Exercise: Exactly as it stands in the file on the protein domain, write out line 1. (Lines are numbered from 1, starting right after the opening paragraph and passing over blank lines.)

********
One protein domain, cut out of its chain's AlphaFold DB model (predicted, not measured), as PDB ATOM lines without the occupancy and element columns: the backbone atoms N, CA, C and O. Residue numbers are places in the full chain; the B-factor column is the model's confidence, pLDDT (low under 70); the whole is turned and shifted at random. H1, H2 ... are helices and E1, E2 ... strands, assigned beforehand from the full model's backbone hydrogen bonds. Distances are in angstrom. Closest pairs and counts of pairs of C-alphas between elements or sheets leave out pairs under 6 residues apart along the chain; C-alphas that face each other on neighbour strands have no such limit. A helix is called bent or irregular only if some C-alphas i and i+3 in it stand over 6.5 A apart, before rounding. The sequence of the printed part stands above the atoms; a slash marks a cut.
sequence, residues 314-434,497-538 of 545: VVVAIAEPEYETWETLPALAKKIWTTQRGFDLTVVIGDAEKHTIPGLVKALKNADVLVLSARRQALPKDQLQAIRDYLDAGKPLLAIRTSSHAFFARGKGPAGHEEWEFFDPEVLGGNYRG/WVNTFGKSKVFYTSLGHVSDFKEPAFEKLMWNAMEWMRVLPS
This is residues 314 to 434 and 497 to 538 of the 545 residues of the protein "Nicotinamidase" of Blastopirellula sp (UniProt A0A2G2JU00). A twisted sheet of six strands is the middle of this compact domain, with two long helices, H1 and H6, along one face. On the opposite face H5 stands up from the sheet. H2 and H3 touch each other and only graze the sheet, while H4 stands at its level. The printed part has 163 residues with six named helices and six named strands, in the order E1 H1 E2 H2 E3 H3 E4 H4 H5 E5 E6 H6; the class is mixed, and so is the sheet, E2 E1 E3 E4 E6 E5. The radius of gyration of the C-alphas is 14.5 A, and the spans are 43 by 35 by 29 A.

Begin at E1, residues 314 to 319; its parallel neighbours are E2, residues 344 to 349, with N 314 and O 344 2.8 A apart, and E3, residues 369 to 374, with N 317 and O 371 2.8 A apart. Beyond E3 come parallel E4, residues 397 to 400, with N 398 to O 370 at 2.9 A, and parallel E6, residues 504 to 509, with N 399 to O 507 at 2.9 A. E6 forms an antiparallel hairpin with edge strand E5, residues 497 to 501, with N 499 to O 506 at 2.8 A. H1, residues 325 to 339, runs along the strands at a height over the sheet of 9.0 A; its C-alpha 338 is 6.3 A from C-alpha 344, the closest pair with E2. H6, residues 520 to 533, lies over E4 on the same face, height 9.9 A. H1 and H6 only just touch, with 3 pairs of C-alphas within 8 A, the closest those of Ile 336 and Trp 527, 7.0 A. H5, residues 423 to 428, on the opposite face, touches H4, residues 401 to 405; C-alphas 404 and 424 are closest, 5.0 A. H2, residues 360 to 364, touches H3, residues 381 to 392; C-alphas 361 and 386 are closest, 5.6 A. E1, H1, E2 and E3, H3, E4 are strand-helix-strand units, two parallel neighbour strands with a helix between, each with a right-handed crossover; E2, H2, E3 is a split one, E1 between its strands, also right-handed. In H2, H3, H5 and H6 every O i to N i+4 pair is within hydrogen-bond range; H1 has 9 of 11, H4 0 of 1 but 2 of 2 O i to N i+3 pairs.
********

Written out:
sequence, residues 314-434,497-538 of 545: VVVAIAEPEYETWETLPALAKKIWTTQRGFDLTVVIGDAEKHTIPGLVKALKNADVLVLSARRQALPKDQLQAIRDYLDAGKPLLAIRTSSHAFFARGKGPAGHEEWEFFDPEVLGGNYRG/WVNTFGKSKVFYTSLGHVSDFKEPAFEKLMWNAMEWMRVLPS